Article

NYPA's Kessel eyes wind farm, underwater cable

Newly named New York Power Authority chief executive Richard Kessel is drawing up a 10-year plan that includes a wind farm "of significant size" off the Atlantic coast and a new sub-Atlantic power cable, he said Thursday. ...Kessel said he has already had a phone conversation with New York City Mayor Michael Bloomberg about the wind farm, which he envisions producing between 200 and 500 megawatts of power - potentially 150 turbines. A Bloomberg spokesman said the mayor and Kessel will meet on the topic in coming weeks.

Newly named New York Power Authority chief executive Richard Kessel is drawing up a 10-year plan that includes a wind farm "of significant size" off the Atlantic coast and a new sub-Atlantic power cable, he said Thursday.

The wind farm would be in addition to another under discussion off the coast of the Rockaways by Con Edison and the Long Island Power Authority, which Kessel ran for more than a decade. "I think we can look farther out than that" project, he said about the project's distance from shore. A previous wind farm backed by Kessel while at LIPA was scrapped, but he noted, "I've never given up on the idea."

Kessel took over at NYPA, the nation's largest state-owned power company, last month. Among ideas he's considering to increase power transmission between upstate and downstate New York: a transmission line under the New York State Thruway.

Several factors could impact the projects. While Kessel pointed to a mandate by Gov. David A. Paterson that 25 percent of the state's energy come from renewable sources by 2013, the state now faces billions in budget deficits in coming years. And plummeting oil and gas prices in recent months may reduce the financial appeal of wind... more [truncated due to possible copyright]  

Newly named New York Power Authority chief executive Richard Kessel is drawing up a 10-year plan that includes a wind farm "of significant size" off the Atlantic coast and a new sub-Atlantic power cable, he said Thursday.

The wind farm would be in addition to another under discussion off the coast of the Rockaways by Con Edison and the Long Island Power Authority, which Kessel ran for more than a decade. "I think we can look farther out than that" project, he said about the project's distance from shore. A previous wind farm backed by Kessel while at LIPA was scrapped, but he noted, "I've never given up on the idea."

Kessel took over at NYPA, the nation's largest state-owned power company, last month. Among ideas he's considering to increase power transmission between upstate and downstate New York: a transmission line under the New York State Thruway.

Several factors could impact the projects. While Kessel pointed to a mandate by Gov. David A. Paterson that 25 percent of the state's energy come from renewable sources by 2013, the state now faces billions in budget deficits in coming years. And plummeting oil and gas prices in recent months may reduce the financial appeal of wind energy, which can be up to three times more costly to build and run than fossil-fuel plants. Kessel said the economy-boosting impact of numerous NYPA projects could offset those factors.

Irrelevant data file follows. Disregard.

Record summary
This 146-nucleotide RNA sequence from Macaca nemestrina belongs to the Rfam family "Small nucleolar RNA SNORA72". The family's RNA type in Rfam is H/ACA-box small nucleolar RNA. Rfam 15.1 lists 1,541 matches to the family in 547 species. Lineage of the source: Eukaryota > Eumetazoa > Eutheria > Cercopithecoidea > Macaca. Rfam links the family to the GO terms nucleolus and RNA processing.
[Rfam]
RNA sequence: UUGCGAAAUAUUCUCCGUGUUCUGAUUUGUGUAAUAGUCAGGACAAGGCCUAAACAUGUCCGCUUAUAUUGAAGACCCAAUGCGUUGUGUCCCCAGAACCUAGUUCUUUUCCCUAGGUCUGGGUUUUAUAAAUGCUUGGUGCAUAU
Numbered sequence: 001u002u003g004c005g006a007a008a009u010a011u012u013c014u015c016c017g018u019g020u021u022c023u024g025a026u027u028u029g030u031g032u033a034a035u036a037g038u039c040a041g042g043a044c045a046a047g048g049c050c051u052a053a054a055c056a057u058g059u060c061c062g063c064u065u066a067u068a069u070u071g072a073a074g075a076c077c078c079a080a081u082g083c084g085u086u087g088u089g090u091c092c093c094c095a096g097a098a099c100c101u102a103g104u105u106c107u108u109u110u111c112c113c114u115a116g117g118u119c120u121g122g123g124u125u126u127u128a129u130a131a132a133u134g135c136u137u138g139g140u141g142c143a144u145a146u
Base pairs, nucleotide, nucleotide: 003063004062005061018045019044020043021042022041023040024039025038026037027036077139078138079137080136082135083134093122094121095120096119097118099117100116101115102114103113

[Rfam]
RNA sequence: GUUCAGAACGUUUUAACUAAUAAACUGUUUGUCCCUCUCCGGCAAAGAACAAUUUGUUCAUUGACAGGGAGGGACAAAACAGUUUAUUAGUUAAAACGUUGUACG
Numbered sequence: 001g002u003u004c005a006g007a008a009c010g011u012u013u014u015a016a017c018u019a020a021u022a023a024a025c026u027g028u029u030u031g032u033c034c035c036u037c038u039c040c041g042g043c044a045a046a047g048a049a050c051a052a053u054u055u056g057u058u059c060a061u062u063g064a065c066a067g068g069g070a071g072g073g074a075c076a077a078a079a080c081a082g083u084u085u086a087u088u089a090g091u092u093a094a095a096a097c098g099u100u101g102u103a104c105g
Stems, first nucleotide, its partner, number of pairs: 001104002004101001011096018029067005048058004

Kessel envisions a NYPA-backed wind farm being built under a "downstate partnership" among NYPA, New York City, the Metropolitan Transportation Authority, LIPA and the Port Authority. The city and the MTA are major users of NYPA-provided power, as are municipal power companies in Freeport and Rockville Centre.

Kessel said he has already had a phone conversation with New York City Mayor Michael Bloomberg about the wind farm, which he envisions producing between 200 and 500 megawatts of power - potentially 150 turbines. A Bloomberg spokesman said the mayor and Kessel will meet on the topic in coming weeks.

Kessel said he's not tied to any specific Atlantic location. The 10-year plan will be presented early next year as part of a statewide energy plan requested by Paterson.

At LIPA, Kessel proposed what would have been one of the nation's first offshore wind farms, but the 140-turbine plan lost steam when costs ballooned beyond $800 million and residents complained it was too near the shore. By the time work could begin on any NYPA-backed project in five years, he said, offshore technology could allow his project to be 10 to 20 miles from the coast - beyond the point of visibility. He successfully pushed for the Neptune cable, which has the capacity to bring more than 600 megawatts from cheaper, off-island sources.

Adrienne Esposito, executive director of Citizens Campaign for the Environment, a backer of the original LIPA wind farm, said she'd strongly support a NYPA wind farm. But she worried that a second Atlantic cable, which would buy cheaper imported energy from largely coal and nuclear energy plants in the Mid-Atlantic, "doesn't solve the problem. It's going to bring more fossil-fuel-based energy into the region, when really we should be looking at renewables."

Kessel said the wind farm would be part of a larger plan that envisions NYPA substantially rebuilding and enhancing the state's energy infrastructure, part of his mandate to revitalize the upstate economy.

LIPA spokesman Ed Dumas said, "LIPA is interested in working with NYPA on any project that makes sense for Long Island."


Source: http://www.newsday.com/news...

NOV 6 2008
https://www.windaction.org/posts/17787-nypa-s-kessel-eyes-wind-farm-underwater-cable
back to top